A doctor meets a handsome, successful man and soon marries him--unaware that he cheated on his first wife, raped her, abused and tortured his children, and when his wife was about to leave him, murdered her.
John Ritter plays a family man who puts his wife through domestic violence and his children through emotional torture. After leaving his family and almost killing his new girlfriend in one ... See full summary »
This is the fact-based made-for-TV movie of Laurie Kellog, who was accused of the murder of her husband Bruce in May 1992, told in flashbacks while she's waiting for her judgment. When she ... See full summary »
Michael Toshiyuki Uno
Amy Winslow (Alyssa Milano) wants to go to art college but can't get her financial aid approved. A help wanted ad leads to a couple that will let her move into their quiet guest home rent ... See full summary »
Fell short on the acting in many scenes, but good story
This movie has a great storyline for those who love to explore the dark side of psychology and the resulting family dynamics. As sad as the movie could be, the story was compelling enough to be enjoyable. If you're savvy enough to pick up on the parents' faults, you'll find yourself rooting for the kids the whole time through the movie.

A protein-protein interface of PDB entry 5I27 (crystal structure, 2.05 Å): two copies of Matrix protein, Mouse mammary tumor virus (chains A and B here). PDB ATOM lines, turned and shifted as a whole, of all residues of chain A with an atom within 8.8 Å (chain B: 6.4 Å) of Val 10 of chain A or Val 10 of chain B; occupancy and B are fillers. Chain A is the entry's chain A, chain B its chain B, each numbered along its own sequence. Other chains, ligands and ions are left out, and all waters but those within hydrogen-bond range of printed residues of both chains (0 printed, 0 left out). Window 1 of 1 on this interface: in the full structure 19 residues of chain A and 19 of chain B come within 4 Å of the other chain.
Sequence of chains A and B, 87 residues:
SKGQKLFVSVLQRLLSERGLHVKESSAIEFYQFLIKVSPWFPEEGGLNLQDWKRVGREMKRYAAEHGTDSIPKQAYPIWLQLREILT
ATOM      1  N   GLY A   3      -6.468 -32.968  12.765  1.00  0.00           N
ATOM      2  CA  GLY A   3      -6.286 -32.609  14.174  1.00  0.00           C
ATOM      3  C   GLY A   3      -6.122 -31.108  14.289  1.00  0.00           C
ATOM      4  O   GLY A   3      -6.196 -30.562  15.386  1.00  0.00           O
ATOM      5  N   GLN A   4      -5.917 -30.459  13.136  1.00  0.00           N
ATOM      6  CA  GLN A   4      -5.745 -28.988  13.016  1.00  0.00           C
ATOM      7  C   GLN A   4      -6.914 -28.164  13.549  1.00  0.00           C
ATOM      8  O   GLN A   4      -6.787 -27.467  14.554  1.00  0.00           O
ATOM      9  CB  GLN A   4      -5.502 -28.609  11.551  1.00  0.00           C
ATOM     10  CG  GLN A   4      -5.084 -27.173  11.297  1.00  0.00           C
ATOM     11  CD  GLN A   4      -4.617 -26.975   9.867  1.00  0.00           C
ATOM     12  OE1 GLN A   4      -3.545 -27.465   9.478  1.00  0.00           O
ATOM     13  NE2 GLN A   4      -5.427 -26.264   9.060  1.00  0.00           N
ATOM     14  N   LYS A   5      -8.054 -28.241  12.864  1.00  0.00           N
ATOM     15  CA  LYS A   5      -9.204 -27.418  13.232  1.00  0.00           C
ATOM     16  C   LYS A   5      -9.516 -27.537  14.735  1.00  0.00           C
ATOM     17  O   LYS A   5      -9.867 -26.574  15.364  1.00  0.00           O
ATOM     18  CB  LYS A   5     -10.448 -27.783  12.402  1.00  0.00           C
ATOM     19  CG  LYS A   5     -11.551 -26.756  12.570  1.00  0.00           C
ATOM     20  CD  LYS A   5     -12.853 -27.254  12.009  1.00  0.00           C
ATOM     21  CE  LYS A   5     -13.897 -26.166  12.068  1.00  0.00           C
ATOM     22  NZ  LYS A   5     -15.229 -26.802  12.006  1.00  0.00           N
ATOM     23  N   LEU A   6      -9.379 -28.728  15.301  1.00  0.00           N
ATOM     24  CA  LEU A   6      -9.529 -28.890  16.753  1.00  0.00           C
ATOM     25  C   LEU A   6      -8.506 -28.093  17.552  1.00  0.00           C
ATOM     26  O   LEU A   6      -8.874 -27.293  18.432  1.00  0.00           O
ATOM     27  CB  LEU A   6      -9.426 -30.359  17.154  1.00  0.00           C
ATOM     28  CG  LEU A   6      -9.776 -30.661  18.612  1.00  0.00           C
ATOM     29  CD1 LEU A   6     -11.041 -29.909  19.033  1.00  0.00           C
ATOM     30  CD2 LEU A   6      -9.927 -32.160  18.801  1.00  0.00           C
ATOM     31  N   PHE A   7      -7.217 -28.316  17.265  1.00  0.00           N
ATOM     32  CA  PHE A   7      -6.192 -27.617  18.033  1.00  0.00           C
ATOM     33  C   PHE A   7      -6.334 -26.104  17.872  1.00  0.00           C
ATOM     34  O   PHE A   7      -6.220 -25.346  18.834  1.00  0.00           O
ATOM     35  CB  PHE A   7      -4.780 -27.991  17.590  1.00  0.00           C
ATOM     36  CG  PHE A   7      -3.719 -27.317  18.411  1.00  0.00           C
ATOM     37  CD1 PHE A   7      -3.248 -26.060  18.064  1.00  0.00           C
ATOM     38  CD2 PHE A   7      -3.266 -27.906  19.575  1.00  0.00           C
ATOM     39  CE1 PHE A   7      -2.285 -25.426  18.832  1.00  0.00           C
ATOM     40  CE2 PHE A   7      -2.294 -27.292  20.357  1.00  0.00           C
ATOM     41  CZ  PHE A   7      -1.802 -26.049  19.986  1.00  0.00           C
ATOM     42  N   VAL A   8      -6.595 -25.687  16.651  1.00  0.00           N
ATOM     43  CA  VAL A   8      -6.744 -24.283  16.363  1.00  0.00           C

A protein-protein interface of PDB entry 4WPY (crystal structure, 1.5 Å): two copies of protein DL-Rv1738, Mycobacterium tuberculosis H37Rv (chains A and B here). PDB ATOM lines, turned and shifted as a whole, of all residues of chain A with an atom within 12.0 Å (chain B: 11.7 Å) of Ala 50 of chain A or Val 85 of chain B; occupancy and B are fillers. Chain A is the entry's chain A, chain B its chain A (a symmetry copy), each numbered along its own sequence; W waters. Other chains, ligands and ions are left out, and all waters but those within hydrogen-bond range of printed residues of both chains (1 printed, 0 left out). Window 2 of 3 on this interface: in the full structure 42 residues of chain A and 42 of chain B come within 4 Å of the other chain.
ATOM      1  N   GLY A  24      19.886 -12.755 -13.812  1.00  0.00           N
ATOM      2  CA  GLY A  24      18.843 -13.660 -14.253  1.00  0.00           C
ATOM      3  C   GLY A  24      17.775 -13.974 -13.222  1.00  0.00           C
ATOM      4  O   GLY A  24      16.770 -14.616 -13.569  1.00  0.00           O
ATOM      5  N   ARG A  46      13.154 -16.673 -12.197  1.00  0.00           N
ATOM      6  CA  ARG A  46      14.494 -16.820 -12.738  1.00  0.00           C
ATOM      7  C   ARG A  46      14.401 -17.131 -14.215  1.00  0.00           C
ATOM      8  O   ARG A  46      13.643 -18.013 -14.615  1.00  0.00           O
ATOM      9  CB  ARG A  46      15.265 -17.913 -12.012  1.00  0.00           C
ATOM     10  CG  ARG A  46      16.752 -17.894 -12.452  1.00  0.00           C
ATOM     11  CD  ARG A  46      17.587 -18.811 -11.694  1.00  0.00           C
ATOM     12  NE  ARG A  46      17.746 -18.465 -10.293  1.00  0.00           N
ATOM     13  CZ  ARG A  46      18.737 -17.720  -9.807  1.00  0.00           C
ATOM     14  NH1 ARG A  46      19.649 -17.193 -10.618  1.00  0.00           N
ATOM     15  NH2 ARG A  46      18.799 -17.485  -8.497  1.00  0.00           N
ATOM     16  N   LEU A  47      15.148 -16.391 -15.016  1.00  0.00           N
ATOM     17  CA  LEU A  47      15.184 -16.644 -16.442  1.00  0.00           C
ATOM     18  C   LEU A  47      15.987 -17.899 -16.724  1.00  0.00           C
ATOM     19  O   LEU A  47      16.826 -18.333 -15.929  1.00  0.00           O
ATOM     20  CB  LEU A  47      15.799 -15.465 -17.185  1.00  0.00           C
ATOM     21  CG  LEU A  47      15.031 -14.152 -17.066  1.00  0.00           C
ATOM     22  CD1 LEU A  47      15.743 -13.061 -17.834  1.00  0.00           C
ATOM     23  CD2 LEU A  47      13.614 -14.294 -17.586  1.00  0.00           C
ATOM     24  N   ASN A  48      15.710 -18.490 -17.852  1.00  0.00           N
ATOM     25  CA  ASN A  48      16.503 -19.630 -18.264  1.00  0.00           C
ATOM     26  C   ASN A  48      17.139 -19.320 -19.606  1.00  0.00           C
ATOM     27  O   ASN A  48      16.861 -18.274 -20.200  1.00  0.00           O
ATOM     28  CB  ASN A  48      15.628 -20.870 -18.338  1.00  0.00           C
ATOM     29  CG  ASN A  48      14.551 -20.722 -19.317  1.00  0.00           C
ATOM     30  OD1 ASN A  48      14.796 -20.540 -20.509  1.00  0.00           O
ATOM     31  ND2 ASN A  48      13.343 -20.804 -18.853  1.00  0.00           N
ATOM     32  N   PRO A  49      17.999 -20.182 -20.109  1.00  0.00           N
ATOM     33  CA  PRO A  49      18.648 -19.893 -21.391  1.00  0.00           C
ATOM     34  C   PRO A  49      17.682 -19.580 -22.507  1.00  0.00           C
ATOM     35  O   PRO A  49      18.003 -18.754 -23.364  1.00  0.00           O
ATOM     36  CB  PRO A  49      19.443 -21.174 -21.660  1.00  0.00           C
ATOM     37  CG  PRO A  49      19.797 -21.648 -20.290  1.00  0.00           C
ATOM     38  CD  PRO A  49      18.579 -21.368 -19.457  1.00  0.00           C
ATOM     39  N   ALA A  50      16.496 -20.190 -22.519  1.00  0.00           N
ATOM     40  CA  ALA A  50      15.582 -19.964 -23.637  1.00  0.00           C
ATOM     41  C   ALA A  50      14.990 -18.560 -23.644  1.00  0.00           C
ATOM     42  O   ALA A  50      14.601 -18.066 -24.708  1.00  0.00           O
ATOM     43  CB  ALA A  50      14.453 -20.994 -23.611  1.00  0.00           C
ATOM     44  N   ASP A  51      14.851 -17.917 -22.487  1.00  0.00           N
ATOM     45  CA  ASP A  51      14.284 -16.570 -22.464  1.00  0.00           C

Now for the flaws...Other than the character who played Bryan, there were many scenes where the acting fell short. The child character Keith had lines that often times seemed forced. I also found the parents reactions to big events to be ineffective. For instance, there is one very traumatic event in the movie and the parents have almost no emotion towards what happened leaving the audience member feeling the same way: unemotional. Acting is definitely not a detail to overlook when it comes to a drama such as this.
Overall, I gave this movie a seven because the storyline was one that interested me enough to keep watching and stay pretty content, but that will be very dependent on the viewer.
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